2. Adina Adina says:

    The narrator of the novel is a young man returning from studies in the North Europe to his village near the Nile in Sudan He periodically visits the village of his childhood while working in Khartoum The village did not change much since his departure his family and his tribe are still there the independence of Sudan and its modernization is slow to reach those parts although some progress was visible When he first come back he discovers a new face that of Mustafa Sa’eed a stranger who moved to the village married a local woman and settled for an agricultural life Not much is known about the man’s past and our narrator becomes fascinated by the mystery surrounding this man and one fateful night manages to obtain a “confession” from him which will haunt all his future life Both the narrator and Mustafa share an education abroad and the need to return to their ruts However Mustafa’s time in London is dark and hides a terrible secret including terrible treatment towards Northern women As the Introduction written by the translator says Season of migration to the North is an African response to the terrible Heart of Darkness by Joseph Conrad I was lucky to read that book a few years ago and I could spot the connections For starters they both involve a narrator who develops and obsession with another man with a dark soul If in HoD the victims were the Congolese Africans here they are replaced by European women who fall for Mustafa’s charms and are destroyed by the experience for details I will let you read the short novel Moreover in both books the writing is poetic although in this one I actually understood something There is a fine border between real and surreal and sometimes it is difficult to distinguished between the two states There a few political statements as well since the book was written after Sudan obtained independence and the white people were mostly still in power corruption was high and progress was slow Also the author makes a case of the unjust treatment of women in Sudan and their lack of rights Tayeb Salih is considered one of the best Arabic authors and I can see why after reading his most known work It might not be for everyone but I think it is worth trying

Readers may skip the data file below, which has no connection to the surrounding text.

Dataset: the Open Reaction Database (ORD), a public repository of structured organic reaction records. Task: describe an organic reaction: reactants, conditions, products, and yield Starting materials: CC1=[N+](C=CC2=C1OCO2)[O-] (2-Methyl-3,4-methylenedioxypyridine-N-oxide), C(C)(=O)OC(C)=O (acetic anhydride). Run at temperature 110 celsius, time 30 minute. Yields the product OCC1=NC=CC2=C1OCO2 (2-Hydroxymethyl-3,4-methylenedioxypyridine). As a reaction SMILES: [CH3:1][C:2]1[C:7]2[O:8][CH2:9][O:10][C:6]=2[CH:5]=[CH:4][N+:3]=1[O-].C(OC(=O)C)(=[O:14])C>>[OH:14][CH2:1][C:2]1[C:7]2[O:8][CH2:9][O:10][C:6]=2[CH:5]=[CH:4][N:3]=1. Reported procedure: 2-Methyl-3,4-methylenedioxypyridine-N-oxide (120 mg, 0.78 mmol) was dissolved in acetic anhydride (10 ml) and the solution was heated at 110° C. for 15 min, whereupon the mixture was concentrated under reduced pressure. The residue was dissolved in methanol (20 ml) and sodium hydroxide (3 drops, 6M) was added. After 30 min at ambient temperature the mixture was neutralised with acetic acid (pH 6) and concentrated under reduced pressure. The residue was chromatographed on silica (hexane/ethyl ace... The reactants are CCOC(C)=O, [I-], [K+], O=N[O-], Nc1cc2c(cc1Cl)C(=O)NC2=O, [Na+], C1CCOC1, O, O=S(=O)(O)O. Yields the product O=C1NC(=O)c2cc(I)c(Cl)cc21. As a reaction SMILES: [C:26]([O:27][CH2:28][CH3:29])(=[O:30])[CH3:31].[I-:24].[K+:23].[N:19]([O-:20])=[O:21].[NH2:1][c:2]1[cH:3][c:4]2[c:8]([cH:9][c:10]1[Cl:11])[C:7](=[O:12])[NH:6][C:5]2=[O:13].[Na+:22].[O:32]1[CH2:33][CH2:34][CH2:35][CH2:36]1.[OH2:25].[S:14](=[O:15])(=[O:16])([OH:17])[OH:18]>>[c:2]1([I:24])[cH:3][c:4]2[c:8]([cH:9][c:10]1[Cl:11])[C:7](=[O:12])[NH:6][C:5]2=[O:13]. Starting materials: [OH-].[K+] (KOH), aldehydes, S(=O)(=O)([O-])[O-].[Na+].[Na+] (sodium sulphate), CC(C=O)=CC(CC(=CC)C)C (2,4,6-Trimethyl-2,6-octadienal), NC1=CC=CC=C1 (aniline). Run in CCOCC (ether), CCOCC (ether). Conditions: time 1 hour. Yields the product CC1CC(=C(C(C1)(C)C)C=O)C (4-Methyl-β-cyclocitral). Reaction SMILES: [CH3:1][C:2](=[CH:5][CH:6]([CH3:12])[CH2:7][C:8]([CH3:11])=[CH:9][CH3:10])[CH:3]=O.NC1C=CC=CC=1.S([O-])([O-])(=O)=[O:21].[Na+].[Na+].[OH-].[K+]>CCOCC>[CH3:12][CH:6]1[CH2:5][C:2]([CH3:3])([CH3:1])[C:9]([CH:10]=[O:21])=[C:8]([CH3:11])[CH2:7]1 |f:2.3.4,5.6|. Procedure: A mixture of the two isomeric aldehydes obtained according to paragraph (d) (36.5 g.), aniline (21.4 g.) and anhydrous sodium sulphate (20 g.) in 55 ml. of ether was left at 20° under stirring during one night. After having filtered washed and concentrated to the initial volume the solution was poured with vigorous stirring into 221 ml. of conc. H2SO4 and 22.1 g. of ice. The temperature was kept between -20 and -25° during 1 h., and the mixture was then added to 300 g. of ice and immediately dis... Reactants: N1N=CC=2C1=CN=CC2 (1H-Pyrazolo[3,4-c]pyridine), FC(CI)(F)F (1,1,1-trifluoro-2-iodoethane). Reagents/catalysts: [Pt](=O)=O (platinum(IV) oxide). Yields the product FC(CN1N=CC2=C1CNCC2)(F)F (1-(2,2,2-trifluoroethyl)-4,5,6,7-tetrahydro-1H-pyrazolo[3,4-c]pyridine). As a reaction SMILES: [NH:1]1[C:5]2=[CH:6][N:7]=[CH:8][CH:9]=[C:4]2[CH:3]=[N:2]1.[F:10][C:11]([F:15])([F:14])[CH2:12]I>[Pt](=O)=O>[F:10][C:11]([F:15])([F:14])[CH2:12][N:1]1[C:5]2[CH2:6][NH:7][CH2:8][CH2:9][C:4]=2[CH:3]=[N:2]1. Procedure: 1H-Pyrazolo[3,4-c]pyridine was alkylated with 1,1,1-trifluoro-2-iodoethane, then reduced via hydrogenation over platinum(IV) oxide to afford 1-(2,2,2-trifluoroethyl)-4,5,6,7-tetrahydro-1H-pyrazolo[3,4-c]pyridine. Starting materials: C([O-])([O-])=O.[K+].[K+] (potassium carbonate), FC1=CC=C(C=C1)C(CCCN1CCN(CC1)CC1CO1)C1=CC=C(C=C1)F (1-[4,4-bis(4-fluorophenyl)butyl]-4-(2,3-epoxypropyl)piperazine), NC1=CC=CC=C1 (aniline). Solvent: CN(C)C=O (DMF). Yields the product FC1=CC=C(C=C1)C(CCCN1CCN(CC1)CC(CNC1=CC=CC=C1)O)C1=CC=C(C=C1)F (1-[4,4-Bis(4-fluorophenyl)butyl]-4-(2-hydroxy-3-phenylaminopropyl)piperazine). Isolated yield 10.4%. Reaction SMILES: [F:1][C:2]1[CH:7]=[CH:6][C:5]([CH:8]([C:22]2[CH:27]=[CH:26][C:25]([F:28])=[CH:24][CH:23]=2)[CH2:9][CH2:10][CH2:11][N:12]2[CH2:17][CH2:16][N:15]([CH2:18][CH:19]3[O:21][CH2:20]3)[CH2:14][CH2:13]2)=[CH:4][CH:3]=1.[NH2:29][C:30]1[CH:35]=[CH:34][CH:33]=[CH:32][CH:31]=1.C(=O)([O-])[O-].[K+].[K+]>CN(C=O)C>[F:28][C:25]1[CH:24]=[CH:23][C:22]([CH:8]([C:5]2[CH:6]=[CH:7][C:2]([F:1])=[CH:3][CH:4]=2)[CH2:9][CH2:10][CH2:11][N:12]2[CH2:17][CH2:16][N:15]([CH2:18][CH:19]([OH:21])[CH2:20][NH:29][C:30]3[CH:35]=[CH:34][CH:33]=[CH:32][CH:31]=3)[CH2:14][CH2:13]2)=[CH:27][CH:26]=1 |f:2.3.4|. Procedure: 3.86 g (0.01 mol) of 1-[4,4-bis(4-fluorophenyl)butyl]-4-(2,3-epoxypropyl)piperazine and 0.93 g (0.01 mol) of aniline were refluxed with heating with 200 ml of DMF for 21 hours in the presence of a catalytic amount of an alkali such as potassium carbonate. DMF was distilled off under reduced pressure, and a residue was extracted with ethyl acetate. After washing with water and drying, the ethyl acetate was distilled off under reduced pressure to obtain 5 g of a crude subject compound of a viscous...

3. Adam Dalva Adam Dalva says: